TL;DR – There was a surprising amount of charm on show here but also an almost equal amount of frustration.
Rating: 4 out of 5.
Disclosure – I paid for the Binge subscription that viewed this series
Post-Credit Scene – Each episode has an end credit scene
Peacemaker Review –
Recently my day-time contract ended, and I have a bit more time during the day to catch up on things I missed before starting my next one. In this catch-up mood, I wanted to look at things that I had heard good things about but still had questions about. The first thing on this list was Peacemaker, a spin-off of The Suicide Squad film, which I liked, but based around a character Peacemaker (John Cena) that I didn’t. I was interested to see just how that juxtaposition would work, which was intriguing.
So to set the scene, it has been months after the events on Corto Maltese, and Peacemaker has recovered enough to be let out of the hospital. Seeing as no one is there to take him back to prison, he takes the chance to run out of the hospital and back to his home, a trailer painted with the American flag. But of course, he was not free as members of A.R.G.U.S. black ops squad “Project Butterfly” drew their guns on him. They need a psychopath to stop the ‘butterflies’, and Peacemaker is perfect for the job, just as long as Leota Adebayo (Danielle Brooks), daughter of Amanda Waller (Viola Davis), can leave some incriminating evidence if the whole thing goes sideways. Now from here, we will be looking at the episode and season as a whole, so there will be some [SPOILERS] ahead.
TL;DR – A cinematic work of genius and masterclass in literary adaptation
Rating: 5 out of 5.
Post-Credit Scene – There is no post-credit scene
Disclosure – I was invited to a press screening of this film
Dune Review –
Few films have filled me full of trepidation and promise, like the prospect of another Dune film. Dune is a book series that means a lot to me, and the miniseries fits in as one of those foundational moments where you discover the joys of filmmaking. Add to this the spectacular run of films from Denis Villeneuve from Sicario, Arrival & Blade Runner 2049, one of which was my top movie in 2016. Look, this is a long way of saying I came into this with very high expectations, and can I say that this film exceeded all of them.
So to set the scene, in an empire that spans the galaxy, the most valuable commodity is The Spice Melange. It extends life, allows intergalactic travel, and can only be found on one planet in the entire galaxy: Arrakis, Dune. The brutal House Harkonnen runs Dune, though its cruel Barron (Stellan Skarsgård) and his nephew Glossu Rabban (Dave Bautista), commonly called “Beast Rabban”. But their time running Arrakis is up, as the Emperor has decreed that House Harkonnen’s mortal Enemies House Atreides, led by Duke Leto Atreides (Oscar Isaac), manages the planet. All is well, but Leto is fearful for him, his son Paul (Timothée Chalamet) and consort Jessica (Rebecca Ferguson). Because while this is a great opportunity, it could also be a trap.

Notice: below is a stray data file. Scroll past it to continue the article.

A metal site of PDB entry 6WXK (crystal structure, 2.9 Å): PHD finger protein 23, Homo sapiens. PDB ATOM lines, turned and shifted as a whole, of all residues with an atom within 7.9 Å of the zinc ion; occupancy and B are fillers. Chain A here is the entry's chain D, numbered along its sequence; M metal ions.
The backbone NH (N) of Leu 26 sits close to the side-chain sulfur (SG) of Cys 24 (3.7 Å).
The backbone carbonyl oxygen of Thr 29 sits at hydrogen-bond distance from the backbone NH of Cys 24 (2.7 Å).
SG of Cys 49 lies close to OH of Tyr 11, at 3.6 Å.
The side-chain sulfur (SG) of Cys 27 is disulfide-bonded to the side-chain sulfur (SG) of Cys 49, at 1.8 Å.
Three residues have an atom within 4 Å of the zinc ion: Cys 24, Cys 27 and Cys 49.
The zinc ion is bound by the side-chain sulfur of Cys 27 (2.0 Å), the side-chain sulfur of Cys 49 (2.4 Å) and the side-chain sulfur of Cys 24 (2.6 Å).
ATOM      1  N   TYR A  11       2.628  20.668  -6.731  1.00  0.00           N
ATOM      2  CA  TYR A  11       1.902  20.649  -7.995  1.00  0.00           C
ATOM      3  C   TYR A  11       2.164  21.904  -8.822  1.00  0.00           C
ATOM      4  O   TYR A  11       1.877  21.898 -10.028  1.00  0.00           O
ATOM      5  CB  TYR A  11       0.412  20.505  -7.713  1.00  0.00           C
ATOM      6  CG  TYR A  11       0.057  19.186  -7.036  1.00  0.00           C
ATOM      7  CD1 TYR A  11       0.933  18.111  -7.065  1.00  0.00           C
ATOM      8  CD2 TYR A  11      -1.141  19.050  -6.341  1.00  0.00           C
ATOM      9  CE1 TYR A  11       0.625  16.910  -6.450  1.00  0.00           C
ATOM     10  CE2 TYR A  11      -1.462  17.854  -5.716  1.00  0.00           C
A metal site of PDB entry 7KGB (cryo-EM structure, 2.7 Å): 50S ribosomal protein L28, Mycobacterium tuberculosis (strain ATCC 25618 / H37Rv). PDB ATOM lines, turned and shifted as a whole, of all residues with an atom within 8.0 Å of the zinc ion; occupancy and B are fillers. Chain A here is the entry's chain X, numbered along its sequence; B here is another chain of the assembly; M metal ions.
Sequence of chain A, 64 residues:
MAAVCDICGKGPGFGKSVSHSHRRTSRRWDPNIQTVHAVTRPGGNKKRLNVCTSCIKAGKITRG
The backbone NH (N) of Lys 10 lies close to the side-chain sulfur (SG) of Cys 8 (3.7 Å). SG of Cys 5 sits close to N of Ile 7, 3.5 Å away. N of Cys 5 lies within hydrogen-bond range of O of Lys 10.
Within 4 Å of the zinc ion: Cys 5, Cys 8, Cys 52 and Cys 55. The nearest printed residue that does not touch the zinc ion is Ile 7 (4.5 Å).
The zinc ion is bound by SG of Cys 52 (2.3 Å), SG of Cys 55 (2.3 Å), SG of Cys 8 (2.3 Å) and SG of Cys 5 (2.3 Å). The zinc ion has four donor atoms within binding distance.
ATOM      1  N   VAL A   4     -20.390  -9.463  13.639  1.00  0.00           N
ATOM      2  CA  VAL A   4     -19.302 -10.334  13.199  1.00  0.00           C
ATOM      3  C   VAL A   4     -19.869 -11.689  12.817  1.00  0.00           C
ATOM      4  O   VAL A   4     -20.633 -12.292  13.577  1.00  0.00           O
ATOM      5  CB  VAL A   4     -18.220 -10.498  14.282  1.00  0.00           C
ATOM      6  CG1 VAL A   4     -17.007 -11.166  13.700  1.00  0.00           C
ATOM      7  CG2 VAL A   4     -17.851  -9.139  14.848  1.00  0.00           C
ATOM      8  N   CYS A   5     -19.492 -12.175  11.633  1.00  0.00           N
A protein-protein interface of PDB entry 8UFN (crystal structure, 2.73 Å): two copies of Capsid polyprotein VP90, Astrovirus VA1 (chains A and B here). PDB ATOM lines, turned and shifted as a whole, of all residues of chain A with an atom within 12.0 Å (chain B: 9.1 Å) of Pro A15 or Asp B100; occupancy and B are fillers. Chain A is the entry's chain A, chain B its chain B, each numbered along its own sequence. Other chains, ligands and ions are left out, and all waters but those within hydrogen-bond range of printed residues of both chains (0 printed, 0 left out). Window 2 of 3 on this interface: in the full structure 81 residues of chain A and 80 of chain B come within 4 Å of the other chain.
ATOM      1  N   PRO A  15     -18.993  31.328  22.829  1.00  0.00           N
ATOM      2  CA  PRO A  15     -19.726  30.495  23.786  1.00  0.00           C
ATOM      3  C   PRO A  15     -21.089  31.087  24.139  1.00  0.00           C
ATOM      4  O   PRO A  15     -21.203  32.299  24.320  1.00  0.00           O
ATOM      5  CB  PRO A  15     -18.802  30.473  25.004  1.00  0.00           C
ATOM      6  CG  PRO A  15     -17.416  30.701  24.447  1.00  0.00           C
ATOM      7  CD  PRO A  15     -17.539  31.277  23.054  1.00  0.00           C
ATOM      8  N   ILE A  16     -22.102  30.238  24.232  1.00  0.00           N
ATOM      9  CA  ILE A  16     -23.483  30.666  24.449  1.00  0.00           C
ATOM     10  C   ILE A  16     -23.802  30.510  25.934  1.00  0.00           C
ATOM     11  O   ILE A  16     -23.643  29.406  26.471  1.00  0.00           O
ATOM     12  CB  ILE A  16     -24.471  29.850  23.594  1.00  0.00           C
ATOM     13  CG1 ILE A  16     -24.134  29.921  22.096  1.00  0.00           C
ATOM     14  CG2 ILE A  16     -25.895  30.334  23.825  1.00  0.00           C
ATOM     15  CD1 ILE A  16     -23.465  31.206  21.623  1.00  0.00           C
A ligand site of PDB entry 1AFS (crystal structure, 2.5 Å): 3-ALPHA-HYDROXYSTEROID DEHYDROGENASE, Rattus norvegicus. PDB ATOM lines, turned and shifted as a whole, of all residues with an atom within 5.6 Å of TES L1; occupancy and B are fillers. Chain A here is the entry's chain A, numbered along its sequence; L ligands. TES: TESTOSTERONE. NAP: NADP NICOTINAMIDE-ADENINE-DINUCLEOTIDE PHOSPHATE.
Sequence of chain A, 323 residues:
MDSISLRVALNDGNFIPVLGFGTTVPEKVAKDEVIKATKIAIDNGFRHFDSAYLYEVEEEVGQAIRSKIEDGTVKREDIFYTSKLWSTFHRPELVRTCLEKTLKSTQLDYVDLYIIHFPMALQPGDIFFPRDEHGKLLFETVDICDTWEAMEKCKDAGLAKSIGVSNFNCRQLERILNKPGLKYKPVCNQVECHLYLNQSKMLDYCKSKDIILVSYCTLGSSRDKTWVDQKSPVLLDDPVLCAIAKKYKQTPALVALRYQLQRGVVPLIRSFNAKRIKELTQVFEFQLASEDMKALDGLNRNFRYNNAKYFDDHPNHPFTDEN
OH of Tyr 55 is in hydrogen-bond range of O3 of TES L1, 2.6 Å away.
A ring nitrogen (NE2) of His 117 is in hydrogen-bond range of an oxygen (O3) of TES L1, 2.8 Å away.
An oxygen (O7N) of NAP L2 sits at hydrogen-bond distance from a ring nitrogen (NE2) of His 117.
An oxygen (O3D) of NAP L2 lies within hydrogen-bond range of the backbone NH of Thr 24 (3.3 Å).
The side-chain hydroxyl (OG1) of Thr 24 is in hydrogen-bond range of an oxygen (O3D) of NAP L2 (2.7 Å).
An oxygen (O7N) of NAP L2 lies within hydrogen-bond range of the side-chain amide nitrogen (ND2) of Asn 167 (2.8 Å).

TL;DR – Bombastic, silly, overly long, but still by far some of the best fun DC has made so far.
Score – 3.5 out of 5 stars
Post-Credit Scene – There is a mid-credit scene
To say that the DC Expanded Universe has had a rough launch up to this point would be a bit of an understatement. Indeed, of all the past films, only Wonder Woman (see review) felt like a coherent film in any great sense. So, more than ever, the first film after Justice League had to hit the ground running, even more so after background conversations that the expanded universe was losing a lot of its big-name talent. Now while Aquaman is not a perfect film, it is a film with a lot of style, and more than most of the films that have come before it was just fun.
TL;DR – Is it as good as Wonder Woman, no not by a long shot, but it is also not the steaming mess like the last two films, so there has been some improvement here.
Score – 2.5 out of 5 stars
P.S. – There is a mid and end credit scene.
Ok before we start I need to say that this is actually a very hard film to review because while it shouldn’t matter, you can’t avoid not looking into the issues this film had in pre-production. Firstly, you have the disastrous reaction to both Batman v Superman (see review) and Suicide Squad (see review) hitting after production had already started, and you can see the course correction that they tried to make here. But also during production Zach Snyder’s family suffered a great tragedy and he stepped aside which meant that the reshoots and final edit was completed by Joss Whedon. So it is hard to work out where to direct criticism, but also you don’t want to heap stuff on someone who has suffered greatly. So will all this groundwork I will try my best to be objective here but you can’t help but bring outside stuff into this.